On Deckbox I log my Magic cards collection, to keep an own/wants list.

On Discogs I log my music collection, keep a wants list to help complete collections, and try to document local bands and musicians.

But there is an element of concern in the negative aspects of social media.

The way people publicly document details of their life that the Stasi would only dream of.

The way they invite an ever wider circle into accessing ever more details documented.

The ways privacy is eroded through applications trying to access more and more data, whether they genuinely need it to function or not.

The ways privacy is eroded from repeated policy overhauls and more of the data being set to be more public by default and the access to fix these settings is hidden.

There is also the social change. Language and Culture are in a feedback loop and how we interact with each other has changed for the worse. How many times have you bumped into someone you haven’t seen in a while and instead of asking what they have been up to you comment on some detail of their life you know they have been doing? Instead of Wow you have a new job it’s what’s the new job like? instead of where have you been? it’s cool photo of that monument in tourist city. It’s unsettling.

Reduce Social Media, Increase Social Interaction.

Fewer Friends Lists, More Friends.

Reduce Wall Reading, Increase Quantity and Quality of Conversation.

31 Mar

Slowlight ‎– The Only Thing I Want Is To Know What I Want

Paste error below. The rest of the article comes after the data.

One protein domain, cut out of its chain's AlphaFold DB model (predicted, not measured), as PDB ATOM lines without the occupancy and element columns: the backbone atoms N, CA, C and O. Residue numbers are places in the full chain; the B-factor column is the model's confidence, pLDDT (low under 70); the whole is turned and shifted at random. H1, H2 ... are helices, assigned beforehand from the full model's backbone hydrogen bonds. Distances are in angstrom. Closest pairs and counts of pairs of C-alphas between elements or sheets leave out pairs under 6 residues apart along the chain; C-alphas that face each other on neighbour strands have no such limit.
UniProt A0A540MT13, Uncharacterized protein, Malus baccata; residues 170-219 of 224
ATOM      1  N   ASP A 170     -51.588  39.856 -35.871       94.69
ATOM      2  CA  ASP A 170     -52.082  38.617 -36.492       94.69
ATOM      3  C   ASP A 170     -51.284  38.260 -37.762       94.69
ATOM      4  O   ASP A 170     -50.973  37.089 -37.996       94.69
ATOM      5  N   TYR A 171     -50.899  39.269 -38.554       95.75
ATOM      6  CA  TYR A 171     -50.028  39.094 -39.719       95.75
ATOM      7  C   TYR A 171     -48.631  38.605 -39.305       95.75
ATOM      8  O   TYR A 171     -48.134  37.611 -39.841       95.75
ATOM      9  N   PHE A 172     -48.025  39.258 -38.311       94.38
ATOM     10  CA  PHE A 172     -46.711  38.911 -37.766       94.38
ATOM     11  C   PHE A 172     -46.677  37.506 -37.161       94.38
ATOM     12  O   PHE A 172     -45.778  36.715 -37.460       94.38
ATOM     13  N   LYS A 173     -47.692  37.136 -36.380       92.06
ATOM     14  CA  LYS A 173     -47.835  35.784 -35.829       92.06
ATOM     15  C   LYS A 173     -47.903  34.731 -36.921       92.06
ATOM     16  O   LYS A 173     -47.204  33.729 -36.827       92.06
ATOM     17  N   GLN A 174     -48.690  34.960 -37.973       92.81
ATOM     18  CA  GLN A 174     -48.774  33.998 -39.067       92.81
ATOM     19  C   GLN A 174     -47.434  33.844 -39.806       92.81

I’ve been on a bit of an emo kick lately. Probably fuelled by Rainer Maria reforming and then discovering the excellent Save Ends.

At Book Yer Ane Fest 2016 one of the best new bands I saw was Glasgows Slowlight. I got their EP and played it a lot, liking Repeat The Pattern especially.

Then in 2017 they returned and promised an album. Originally only available digitally via a download code in a zine, they have pressed a number of copies for their tour and released it on their bandcamp page.

And it’s a cracking album, probably leading contender for album of the year for me, unless a certain local band can ever skip the queue ahead of the record store day arses clogging up the plants.

Full Of Empty

Track one kicks in immediately and has the paired male/female vocals which makes this music sound so awesome. A sort of sung homage to the opening to Trainspotting with a long list of processes and things you probably want to have in your life, “A place to call your own, a close knit group of friends”.

The Only Thing I Want Is To Know What I Want

The title track pulls it back and slows down with few lyrics that repeat for maybe a couple of times too many in the almost 6 minutes it lasts, and feels more like it could have (should have?) been the opening track to be honest.